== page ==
Wednesday, December 09, 2015

"The Angel of Ashland" and the Death the Abortion Lobby Ignores

On Saturday, December 8, 1956, 26-year-old Mary Kathryn Davies of New York City arrived in the Ashland, Pennsylvania office of abortionist Dr. Robert Douglas Spencer. Mary, a part time student at Columbia University who worked at a rheumatic fever treatment center for children, was seeking an abortion. She was a native of Minnesota.

Pie chart showing 90% physicians, 5% untrained, 3% untrained, 2% selfAs a physician, Spencer was typical of criminal abortionists. What was unusual about him was that rather than sneak the woman in through the back alley, Spencer plied his abortion trade openly. Spencer was so well-known and admired in abortion-rights circles that he was dubbed "The Angel of Ashland."

The Fatal Abortion

According to Spencer, Mary was alone, and reported that she'd been bleeding for about two weeks. He didn't examine her, but gave her medication for pain and Ergotrate to stop the bleeding. He told her to return the following day for her abortion. Spencer didn't indicate why Mary would seek an abortion if her pregnancy seemed to be ending on its own, which bleeding certainly would indicate.

Mary returned at about 10 AM on the 9th. He administered 13 ccs. of Evipal in a 10% solution to induce anesthesia. "I injected that solution into the vein of the left arm and in ten seconds she was asleep." Spencer said that the next thing he noticed was that Mary wasn't breathing. She also appeared blue. He injected five ccc. of "Metrozol"(The drug is spelled "Metrozol" in Spencer's written statement. However, my web searches for "Metrozol" turn up a veterinary medication used to treat skin diseases in fish. Spencer clearly meant Metrazol, a drug used as a respiratory and circulatory stimulant.) into her left leg. She didn't respond, so he gave her an additional five ccs. of "Metrozol", this time injecting the drug into a vein. Mary still did not respond, so Spencer attempted to resuscitate her with oxygen. He called his assistant, Mildred Zettlemoyer, into the room to assist him. With Mary in Zettlemoyer's care, Spencer went to another part of the building to retrieve adrenaline. He gave Mary three injections of adrenaline.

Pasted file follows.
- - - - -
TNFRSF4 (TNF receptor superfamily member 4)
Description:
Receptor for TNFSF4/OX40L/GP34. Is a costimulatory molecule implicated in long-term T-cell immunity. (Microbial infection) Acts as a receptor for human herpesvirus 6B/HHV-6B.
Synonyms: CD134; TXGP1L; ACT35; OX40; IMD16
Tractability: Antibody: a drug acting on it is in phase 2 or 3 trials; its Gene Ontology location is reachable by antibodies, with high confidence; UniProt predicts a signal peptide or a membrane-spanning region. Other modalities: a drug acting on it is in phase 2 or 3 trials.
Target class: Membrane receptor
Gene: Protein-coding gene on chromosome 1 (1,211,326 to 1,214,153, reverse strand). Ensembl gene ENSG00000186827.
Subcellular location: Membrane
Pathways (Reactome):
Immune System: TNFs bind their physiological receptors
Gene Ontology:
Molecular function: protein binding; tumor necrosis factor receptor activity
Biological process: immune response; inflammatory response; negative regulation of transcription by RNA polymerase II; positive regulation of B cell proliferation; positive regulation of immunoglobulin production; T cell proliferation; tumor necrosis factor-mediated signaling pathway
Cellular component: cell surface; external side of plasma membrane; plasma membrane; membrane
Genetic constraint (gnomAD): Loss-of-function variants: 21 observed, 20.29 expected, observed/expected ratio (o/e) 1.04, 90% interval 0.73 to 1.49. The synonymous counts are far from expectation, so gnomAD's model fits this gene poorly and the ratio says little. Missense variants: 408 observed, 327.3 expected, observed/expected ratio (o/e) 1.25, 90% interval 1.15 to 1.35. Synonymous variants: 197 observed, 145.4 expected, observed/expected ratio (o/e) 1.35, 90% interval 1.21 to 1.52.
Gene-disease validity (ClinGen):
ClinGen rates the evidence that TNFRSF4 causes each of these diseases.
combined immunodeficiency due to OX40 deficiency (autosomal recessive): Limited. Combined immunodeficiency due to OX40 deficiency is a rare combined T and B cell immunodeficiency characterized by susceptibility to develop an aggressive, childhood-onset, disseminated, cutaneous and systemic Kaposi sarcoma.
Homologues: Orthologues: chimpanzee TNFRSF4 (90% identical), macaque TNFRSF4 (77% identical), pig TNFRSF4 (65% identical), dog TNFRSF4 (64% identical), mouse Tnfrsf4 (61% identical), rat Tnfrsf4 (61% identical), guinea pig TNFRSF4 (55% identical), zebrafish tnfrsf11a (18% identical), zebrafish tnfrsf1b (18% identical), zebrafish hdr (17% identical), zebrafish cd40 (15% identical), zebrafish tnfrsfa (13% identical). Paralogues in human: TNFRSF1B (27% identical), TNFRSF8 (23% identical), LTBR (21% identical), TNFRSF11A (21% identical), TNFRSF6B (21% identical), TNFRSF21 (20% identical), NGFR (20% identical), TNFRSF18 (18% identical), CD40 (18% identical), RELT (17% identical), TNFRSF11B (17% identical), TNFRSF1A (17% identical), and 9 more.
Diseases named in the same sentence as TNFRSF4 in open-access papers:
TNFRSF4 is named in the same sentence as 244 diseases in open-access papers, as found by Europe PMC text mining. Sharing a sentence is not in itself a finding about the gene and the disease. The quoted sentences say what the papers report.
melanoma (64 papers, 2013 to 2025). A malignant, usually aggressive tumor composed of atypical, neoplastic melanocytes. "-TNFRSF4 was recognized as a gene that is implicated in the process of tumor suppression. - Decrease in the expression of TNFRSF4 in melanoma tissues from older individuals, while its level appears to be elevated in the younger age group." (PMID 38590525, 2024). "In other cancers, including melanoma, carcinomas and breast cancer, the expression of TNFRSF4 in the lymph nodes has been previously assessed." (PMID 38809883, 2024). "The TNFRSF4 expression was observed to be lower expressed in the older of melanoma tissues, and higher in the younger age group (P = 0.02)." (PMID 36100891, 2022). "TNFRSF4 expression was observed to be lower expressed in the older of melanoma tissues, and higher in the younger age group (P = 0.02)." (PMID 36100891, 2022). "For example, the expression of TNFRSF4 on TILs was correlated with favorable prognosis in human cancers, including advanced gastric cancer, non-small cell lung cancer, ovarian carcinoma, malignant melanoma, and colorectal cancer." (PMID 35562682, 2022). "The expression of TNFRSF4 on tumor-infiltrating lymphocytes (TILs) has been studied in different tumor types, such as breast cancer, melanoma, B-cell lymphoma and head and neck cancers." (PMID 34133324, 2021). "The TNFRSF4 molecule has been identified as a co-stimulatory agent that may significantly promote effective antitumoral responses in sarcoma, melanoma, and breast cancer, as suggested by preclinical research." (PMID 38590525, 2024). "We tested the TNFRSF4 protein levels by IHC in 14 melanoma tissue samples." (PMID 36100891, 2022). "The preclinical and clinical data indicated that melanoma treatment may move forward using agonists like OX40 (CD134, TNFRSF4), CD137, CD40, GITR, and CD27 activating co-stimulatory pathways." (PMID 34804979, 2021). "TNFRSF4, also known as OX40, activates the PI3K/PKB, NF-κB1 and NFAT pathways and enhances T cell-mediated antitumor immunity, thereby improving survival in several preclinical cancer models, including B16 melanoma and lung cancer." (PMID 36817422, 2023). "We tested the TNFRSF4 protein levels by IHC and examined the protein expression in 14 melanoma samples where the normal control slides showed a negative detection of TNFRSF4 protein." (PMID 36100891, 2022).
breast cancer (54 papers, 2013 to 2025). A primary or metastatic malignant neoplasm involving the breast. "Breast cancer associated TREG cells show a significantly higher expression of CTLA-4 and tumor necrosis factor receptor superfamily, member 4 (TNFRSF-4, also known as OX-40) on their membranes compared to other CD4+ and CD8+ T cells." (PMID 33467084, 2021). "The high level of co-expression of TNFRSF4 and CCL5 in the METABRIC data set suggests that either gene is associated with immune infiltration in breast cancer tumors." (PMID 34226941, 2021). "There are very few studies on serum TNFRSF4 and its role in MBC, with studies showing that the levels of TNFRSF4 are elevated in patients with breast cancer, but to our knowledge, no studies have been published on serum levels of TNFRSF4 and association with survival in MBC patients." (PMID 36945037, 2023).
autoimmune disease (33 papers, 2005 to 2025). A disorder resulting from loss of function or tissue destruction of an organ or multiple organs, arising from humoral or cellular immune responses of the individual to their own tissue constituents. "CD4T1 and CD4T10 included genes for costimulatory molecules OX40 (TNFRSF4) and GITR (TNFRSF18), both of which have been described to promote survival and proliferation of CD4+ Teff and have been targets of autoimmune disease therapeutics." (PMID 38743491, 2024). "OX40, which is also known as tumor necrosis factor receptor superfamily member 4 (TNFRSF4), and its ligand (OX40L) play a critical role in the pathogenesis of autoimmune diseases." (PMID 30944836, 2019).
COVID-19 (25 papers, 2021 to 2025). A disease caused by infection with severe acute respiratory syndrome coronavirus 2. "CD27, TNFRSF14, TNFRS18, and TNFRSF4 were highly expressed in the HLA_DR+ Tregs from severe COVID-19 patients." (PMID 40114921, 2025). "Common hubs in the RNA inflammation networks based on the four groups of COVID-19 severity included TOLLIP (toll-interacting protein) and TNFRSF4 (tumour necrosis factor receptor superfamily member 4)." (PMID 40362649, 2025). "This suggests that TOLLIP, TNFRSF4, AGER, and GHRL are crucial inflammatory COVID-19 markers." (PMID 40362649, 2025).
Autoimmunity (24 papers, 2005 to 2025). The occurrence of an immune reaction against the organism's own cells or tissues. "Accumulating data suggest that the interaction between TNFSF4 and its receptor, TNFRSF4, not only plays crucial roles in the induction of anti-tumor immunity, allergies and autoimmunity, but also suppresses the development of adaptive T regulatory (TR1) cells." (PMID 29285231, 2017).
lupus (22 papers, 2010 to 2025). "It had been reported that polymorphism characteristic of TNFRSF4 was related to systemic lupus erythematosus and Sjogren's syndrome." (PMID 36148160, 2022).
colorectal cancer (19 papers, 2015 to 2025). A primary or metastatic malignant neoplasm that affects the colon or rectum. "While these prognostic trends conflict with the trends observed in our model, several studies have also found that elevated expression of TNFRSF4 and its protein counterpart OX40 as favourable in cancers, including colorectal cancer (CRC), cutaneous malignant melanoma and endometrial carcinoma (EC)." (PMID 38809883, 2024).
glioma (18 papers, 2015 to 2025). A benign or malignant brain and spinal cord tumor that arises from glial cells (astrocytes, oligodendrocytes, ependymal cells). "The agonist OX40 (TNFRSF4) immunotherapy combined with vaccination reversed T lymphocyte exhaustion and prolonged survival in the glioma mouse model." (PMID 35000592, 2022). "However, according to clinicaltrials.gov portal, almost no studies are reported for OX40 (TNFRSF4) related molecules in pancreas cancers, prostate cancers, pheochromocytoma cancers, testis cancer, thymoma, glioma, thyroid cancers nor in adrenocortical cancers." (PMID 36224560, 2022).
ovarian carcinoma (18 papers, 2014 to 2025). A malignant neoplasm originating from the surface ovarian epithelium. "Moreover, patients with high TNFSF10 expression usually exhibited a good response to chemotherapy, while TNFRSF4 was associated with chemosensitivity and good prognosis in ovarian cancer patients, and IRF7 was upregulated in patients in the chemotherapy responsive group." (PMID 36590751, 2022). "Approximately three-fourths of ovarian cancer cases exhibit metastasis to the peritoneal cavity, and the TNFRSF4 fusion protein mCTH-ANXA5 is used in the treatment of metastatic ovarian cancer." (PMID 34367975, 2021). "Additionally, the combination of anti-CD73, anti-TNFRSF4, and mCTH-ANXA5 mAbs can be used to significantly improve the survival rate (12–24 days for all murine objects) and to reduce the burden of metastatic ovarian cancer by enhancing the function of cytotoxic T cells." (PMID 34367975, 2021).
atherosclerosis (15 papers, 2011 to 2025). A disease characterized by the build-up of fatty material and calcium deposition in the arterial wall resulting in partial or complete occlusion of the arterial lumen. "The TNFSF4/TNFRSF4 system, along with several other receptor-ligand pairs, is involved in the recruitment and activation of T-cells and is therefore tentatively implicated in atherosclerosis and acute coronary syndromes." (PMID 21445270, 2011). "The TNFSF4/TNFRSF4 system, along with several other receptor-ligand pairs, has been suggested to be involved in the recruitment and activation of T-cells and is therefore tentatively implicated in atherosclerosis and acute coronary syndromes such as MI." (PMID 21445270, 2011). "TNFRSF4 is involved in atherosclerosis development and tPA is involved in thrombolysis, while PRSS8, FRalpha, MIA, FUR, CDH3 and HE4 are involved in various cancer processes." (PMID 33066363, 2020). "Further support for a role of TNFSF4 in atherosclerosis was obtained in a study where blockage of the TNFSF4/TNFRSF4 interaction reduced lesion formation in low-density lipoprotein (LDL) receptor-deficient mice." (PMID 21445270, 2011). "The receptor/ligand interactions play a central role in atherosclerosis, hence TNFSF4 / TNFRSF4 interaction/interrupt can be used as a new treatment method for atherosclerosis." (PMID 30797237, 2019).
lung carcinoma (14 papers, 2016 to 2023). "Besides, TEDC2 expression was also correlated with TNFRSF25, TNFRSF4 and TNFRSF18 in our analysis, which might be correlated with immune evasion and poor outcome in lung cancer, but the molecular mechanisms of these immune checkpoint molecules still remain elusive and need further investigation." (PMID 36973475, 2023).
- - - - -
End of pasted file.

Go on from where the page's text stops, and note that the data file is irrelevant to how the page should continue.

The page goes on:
Mary still was not responding, so Spencer had Zettlemoyer call the laboratory assistant, Steve Sekunda, and tell him to come to the office. Spencer put a breathing tube into Mary's throat, but had to work blind because the light on his scope wasn't working. He resumed artificial respiration, "and pulled on her tongue, but got no response." By the time Sekunda arrived, at around 11:30, Spencer had concluded that Mary was dead. The puzzled man concluded "that this patient died in my office from some heart disease."

Preparing for Trial

William J. Keuch, chief detective of Schuylkill (pronounced "school kill") County detective, said that Spencer had summoned him and informed him that he and his assistant had tried to revive Mary with medications and CPR to no avail. Keuch said that when he'd asked Spencer what a young woman from New York City was doing in Spencer's office in Ashland, Spencer answered, "I'm well known in the east. I specialize in women's diseases." Women, Spencer told Keuch, came to him from all over.

Spencer wasn't arrested until after 12 weeks of investigation, which included sending Mary's organs to Dr. Milton Helman, a member of the New York Medical Board, for toxicology review..

When the case was finally ready to go to court in May of 1958, the entire trial was derailed when, during jury selection, one woman asked to be excused because, she said, "I served on a jury in which Dr. Spencer was involved before." This statement was considered prejudicial to Spencer, thus tainting the other jurors.


Picture from the waist up of a white man, perhaps in his 60s, with his arms crossed in front of him. He is wearing eyeglasses, a white shirt with bow tie, and a dark apron.
Dr. Robert Spencer